Segmentation in biology refers to the division of some metazoan bodies and plant body plans into a series of semi-repetitive segments, and the question of the benefits and costs of doing so. As such, segmentation is related to the more general concept of modularity.
Examples of segmented animals are the annelids and arthropods. Vertebrate vertebrae are also inherited in a segmented way, making it easy for those animals to adapt to have the correct number of these in their vertebral column. This has been extensively studied in mice. Among the plants, the horsetails are a clear example of segmentation.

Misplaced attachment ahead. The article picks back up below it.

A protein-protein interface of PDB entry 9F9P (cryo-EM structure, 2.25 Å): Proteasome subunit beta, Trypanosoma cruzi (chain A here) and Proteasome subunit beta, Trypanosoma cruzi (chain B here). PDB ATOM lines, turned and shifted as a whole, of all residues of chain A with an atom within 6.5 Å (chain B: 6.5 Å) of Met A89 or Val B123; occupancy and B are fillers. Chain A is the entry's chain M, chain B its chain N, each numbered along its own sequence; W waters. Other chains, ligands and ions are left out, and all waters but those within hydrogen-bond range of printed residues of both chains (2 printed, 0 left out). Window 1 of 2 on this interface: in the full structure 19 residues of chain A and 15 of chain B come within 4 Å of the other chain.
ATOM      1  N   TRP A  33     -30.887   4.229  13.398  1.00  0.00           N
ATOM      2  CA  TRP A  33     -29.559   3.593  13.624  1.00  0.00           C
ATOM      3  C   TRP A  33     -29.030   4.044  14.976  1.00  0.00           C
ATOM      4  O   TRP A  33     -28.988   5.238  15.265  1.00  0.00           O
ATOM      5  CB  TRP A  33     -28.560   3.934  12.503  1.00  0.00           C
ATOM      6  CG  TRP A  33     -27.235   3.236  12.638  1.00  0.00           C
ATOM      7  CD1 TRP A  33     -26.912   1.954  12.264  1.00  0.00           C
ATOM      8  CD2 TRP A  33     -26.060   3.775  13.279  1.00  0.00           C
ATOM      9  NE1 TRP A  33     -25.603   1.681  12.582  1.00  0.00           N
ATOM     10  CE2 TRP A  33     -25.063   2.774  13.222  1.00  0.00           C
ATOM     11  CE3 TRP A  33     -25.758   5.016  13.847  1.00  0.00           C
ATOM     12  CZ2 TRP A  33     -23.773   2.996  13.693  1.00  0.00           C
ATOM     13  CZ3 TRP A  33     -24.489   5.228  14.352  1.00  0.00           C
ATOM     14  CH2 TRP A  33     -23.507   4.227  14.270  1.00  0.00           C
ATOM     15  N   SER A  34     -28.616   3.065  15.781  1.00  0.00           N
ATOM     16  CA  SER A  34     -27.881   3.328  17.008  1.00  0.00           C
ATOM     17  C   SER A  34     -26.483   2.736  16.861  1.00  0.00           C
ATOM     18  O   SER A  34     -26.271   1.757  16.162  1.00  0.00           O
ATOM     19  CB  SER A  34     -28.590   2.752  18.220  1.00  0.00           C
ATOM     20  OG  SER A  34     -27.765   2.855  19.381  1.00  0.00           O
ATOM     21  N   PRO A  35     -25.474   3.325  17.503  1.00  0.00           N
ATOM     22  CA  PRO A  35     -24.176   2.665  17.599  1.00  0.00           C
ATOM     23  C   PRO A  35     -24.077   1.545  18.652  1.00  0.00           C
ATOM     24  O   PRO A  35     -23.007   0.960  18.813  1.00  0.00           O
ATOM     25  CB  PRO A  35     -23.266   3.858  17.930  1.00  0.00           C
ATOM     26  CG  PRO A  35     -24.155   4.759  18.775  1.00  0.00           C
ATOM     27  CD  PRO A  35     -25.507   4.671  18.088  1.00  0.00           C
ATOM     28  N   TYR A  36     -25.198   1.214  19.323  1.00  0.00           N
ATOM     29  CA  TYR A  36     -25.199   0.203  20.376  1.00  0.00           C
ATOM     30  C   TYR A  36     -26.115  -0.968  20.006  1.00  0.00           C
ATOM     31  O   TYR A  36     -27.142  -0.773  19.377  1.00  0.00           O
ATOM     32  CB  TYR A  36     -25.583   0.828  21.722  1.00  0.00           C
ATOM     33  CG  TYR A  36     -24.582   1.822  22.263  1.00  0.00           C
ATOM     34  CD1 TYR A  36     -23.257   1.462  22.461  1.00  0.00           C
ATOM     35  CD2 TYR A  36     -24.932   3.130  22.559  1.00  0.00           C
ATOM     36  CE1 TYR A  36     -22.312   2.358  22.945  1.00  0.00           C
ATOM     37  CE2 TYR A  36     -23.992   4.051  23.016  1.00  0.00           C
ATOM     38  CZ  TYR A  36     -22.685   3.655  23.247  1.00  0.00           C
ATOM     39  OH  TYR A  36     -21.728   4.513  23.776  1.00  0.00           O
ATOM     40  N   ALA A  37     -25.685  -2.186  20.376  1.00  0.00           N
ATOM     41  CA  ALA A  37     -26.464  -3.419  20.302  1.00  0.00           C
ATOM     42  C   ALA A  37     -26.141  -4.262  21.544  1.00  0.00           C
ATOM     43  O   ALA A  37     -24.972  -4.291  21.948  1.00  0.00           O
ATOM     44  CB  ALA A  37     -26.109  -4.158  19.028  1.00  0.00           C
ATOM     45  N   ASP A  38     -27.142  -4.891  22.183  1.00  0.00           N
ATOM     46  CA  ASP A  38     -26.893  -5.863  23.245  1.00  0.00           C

The process of establishing such a segmented body pattern is discussed in morphogenesis.
The development of phenotype
|Key concepts: Genotype-phenotype distinction | Norms of reaction | Gene-environment interaction | Heritability | Quantitative genetics|
|Genetic architecture: Dominance relationship | Epistasis | Polygenic inheritance | Pleiotropy | Plasticity | Canalisation | Fitness landscape|
|Non-genetic influences: Epigenetic inheritance | Epigenetics | Maternal effect | dual inheritance theory|
|Developmental architecture: Segmentation | Modularity|
|Evolution of genetic systems: Evolvability | Mutational robustness | Evolution of sex|
|Influential figures: C. H. Waddington | Richard Lewontin|
|Debates: Nature versus nurture|
|List of evolutionary biology topics|
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